In 1933 Giacometti said that when making his sculptures he reproduced images that were ‘complete in my mind’s eye... without stopping to ask myself what they might mean’. This fragile construction suggests the mysteries of the unconscious, combining space and time, eroticism and death. The cage-like structure supports delicate organic forms. The upper shapes have been seen as skeletal or phallic, while the lower suspended form has been interpreted as a beating heart or a clock’s pendulum.

Gallery label, October 2016

© The Estate of Alberto Giacometti (Fondation Giacometti, Paris and ADAGP, Paris), licensed in the UK by ACS and DACS, London 2020

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Forms

Paule Vézelay, Forms  1936

Vézelay started drawing on canvas in the late 1920s. She discovered what she called ‘a special quality’ in drawing with charcoal. Focusing on form, she explored various ways of creating an illusion of space on a flat, two-dimensional surface. She was particularly interested in the spheres and circles. She wrote that 'they can be used to indicate directions or movements, in order to balance or counter-act the movements of other elements in the composition’.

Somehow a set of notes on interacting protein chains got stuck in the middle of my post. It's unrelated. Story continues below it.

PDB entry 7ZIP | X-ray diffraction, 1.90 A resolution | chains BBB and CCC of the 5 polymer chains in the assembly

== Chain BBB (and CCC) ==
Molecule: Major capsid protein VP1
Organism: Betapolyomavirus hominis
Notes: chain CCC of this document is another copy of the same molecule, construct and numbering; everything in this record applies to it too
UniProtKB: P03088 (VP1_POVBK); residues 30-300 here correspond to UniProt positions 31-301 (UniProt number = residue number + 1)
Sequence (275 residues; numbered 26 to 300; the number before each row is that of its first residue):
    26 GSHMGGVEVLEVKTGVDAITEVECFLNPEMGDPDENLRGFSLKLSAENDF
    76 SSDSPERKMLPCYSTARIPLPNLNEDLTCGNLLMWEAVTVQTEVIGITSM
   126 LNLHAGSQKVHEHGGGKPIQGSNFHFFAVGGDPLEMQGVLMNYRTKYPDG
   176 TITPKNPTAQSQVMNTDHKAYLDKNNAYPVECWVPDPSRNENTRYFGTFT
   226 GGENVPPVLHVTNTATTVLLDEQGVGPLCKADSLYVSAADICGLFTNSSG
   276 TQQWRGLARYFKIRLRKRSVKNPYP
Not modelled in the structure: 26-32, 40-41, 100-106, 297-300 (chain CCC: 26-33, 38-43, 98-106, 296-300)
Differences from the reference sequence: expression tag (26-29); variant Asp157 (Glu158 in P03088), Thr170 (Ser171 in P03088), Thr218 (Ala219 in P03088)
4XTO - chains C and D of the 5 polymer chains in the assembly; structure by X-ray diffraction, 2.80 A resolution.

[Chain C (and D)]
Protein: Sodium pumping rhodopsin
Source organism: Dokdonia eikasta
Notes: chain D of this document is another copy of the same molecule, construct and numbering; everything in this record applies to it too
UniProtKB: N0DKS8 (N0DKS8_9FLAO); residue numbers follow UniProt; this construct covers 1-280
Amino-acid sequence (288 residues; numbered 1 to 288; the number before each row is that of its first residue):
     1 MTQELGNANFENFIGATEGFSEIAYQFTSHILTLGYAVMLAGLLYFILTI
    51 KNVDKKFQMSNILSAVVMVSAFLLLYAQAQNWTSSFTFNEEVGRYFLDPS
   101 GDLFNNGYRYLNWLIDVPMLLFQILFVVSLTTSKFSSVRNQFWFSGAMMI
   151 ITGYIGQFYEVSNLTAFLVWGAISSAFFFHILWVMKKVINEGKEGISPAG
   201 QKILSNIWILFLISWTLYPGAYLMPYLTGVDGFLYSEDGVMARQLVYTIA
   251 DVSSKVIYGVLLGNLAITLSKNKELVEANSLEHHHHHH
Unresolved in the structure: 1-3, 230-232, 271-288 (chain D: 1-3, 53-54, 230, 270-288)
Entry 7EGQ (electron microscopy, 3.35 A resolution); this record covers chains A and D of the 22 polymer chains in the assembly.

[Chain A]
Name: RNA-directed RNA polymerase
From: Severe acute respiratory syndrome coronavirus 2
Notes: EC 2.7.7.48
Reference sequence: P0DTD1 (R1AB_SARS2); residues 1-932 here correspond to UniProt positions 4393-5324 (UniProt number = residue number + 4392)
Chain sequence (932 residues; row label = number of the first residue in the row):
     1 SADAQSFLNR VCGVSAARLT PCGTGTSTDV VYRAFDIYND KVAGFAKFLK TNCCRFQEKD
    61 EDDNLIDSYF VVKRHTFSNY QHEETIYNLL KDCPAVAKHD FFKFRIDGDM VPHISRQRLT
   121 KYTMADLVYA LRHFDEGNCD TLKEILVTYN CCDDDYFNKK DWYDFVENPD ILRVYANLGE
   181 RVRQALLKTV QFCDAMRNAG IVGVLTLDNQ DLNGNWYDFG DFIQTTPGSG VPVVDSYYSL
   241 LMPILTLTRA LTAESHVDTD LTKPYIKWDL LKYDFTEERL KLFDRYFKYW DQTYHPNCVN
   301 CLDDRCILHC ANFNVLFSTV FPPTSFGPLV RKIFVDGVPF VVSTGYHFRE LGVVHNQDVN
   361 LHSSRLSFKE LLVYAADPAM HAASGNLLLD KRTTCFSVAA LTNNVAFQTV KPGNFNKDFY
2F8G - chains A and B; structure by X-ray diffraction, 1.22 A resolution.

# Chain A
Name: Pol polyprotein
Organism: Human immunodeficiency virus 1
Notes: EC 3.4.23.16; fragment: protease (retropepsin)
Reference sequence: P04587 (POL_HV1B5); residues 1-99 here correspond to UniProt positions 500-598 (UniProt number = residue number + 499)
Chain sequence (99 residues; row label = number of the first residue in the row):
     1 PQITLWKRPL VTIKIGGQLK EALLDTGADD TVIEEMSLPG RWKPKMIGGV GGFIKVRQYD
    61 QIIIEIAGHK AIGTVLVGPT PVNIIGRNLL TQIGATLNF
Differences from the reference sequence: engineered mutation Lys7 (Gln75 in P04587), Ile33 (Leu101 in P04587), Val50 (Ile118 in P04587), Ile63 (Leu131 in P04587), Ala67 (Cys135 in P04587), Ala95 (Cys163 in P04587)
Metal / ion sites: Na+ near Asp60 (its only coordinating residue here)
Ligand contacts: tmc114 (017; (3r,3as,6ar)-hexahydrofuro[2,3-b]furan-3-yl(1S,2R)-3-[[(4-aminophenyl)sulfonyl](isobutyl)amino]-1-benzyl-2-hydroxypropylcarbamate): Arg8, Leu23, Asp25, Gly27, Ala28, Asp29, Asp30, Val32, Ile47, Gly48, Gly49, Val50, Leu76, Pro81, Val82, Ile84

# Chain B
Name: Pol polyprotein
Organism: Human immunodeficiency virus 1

Gallery label, August 2020

© The estate of Paule Vézelay

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A Thousand Times

Yves Tanguy, A Thousand Times  1933

Tanguy's fantasy landscape is made of shapes and forms that have no basis in reality. Its threatening atmosphere may reflect Tanguy's personal situation at the time. He had to give up his studio because he could no longer afford it. But the painting may also reflect the bleak economic and political climate of Europe in the 1930s, in the years leading up to the Second World War. Due to the precision of his technique, Tanguy worked very slowly. A Thousand Times is one of the largest canvases he made in a year when he created only ten paintings altogether.

Gallery label, August 2020

© ADAGP, Paris and DACS, London 2020

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Portrait

Sir Roland Penrose, Portrait  1939